Credit card transactions typically take 3 to 4 seconds. Amazon’s new Orville system, on the other hand, can process a payment in 300 milliseconds — 10x faster.

Give ’em a hand
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An NBA investment fund could make hoop dreams come true

The NBA is considering the creation of an investment fund to buy minority ownership interests across multiple NBA teams, which could stabilize team market values.

How does this work?

NBA franchise valuations are skyrocketing: The Brooklyn Nets just sold for a record $2.3B. That may sound like a good thing, but crazy-high valuations pose challenges for owners who want to get out of the game. 

It’s not uncommon for an owner to put a holding for sale and then yank it back when they can’t get the terms they’re looking for… kind of like your uncle and that house in Boca Raton.

An investment fund made of small equity stakes in a team portfolio opens the playing field — er, court — to more investors. Instead of plunking down $2B for a team, an investor might pay $100m for a 5% interest. 

So, are the Raptors available for pre-order?

The NBA hasn’t outlined terms yet, but there should be plennnnnty to discuss at the Sept. 20 owners meeting in New York. 

Like: Would anyone be interested in selling into a portfolio like this? And: Would they be OK with others selling into a portfolio like this?

Off the rim

As the CBD boom continues, pets are enjoying pot, too

The newest indicator that pets have essentially become furry humans? Pet owners are starting to give dogs and cats CBD in the form of oils and chews.

In 2018, pet CBD sales totaled about $20m of the overall $600m pet supplements market. In the next several years, these CBD sales are expected to grow ~50% annually.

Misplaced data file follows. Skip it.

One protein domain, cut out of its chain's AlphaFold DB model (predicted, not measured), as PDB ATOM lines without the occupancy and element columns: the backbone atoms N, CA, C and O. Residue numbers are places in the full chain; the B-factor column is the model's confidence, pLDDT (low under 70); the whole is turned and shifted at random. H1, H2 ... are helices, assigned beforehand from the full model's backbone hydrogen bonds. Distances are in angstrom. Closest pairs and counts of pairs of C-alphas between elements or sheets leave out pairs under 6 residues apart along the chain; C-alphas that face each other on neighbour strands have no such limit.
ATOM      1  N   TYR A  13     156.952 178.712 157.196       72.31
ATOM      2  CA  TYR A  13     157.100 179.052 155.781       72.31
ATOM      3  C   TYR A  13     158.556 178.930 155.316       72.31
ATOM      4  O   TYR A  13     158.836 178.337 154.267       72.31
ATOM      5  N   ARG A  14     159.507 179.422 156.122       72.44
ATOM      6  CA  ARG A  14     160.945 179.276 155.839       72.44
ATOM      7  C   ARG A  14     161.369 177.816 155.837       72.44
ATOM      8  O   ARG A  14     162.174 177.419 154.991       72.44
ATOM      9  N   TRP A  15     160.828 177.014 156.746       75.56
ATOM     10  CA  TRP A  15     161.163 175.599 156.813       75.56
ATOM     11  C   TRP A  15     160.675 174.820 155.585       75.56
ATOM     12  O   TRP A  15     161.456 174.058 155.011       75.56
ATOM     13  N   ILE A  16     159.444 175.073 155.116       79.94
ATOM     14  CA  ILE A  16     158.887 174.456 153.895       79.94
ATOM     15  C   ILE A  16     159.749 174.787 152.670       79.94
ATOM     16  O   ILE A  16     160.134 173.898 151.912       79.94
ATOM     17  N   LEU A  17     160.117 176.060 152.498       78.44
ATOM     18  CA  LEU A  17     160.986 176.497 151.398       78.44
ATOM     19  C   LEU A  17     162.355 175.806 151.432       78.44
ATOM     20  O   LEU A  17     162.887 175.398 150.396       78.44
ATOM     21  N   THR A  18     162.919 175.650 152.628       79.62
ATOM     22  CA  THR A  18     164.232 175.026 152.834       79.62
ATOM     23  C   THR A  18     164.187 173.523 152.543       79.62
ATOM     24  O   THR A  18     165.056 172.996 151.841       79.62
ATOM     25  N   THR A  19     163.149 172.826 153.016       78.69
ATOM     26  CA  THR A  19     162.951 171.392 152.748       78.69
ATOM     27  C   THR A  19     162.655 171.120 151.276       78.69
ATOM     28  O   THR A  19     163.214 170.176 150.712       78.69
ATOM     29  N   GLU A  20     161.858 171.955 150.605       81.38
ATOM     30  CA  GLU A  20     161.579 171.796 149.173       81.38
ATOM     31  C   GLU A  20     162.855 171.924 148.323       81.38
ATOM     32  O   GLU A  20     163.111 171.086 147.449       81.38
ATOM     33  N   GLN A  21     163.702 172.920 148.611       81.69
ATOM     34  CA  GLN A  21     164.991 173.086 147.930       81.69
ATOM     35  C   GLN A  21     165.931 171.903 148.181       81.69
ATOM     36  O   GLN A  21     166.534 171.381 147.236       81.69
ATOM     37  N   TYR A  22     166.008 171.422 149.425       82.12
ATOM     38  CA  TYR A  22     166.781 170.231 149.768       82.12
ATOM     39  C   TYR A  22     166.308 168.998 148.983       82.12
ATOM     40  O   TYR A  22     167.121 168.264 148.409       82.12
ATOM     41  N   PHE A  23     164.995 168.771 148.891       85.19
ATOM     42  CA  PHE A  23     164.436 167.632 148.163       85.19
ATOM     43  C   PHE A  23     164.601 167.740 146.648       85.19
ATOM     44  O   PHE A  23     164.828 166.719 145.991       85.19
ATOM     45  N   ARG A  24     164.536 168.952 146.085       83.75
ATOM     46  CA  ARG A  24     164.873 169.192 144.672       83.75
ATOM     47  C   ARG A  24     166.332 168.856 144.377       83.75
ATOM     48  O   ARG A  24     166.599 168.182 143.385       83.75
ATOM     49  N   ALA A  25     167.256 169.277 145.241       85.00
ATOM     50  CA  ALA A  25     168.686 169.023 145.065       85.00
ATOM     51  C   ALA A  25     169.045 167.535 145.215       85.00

Pet owners hope CBD can prolong life

Nobody wants to see a pet die, and people believe supplements will help them live longer. At the very least, CBD soothes joint pain and treats anxiety as they get older and more vulnerable. 

And though about 50% of dogs are under age 4 now, that means a silver pet tsunami is coming in the future. 

“I’ve had dogs my whole life and the hardest part is losing them,” says Darcy Bomford, founder of the pet CBD company True Leaf. “And you’ll do absolutely what it takes to make it better for them at the end.”

CBD may jump from a supplement to a food ingredient 

For now, CBD is available only as a supplement. Bomford believes that in the future restrictions will ease, and the ingredient will be allowed in pet food and pet treats. 

That’s right: Before you know it, Sparky will be wolfing down CBD for breakfast. 

Good dog — now, roll a joint →  

Want to know more about doggie CBD?

The previous story was adapted from a Trends report by The Hustle. Check out the full story here.


Radius Bank has pulled off one of the greatest feats in modern banking history

When it comes to banking, there are two kinds of people: those who like rewards for smart spending, and those who like perks for diligent saving. 

And no bank in the history of banking has been able to convince either of them to change their minds. 

Until now. 

Yep, you heard it here first — Radius Bank has pulled off one of the greatest feats in modern banking history: They’ve created a checking account that suits both spenders and savers.  

Can we get a cha-ching?

By combining their two best checking accounts, Radius Bank has made a new one that’s greater than the sum of its parts: Rewards Checking.

With Rewards Checking, you get… 

  • Unlimited 1% cashback on debit card purchases for spenders
  • Up to a 1.20% APY for savers
  • Free ATMs, early direct deposit, and no fees for both

The Wrap-up: Scoring credit card rewards without the credit card debt? Yeah, it pays to be a Radius Rewards Checking member. 

Open an account today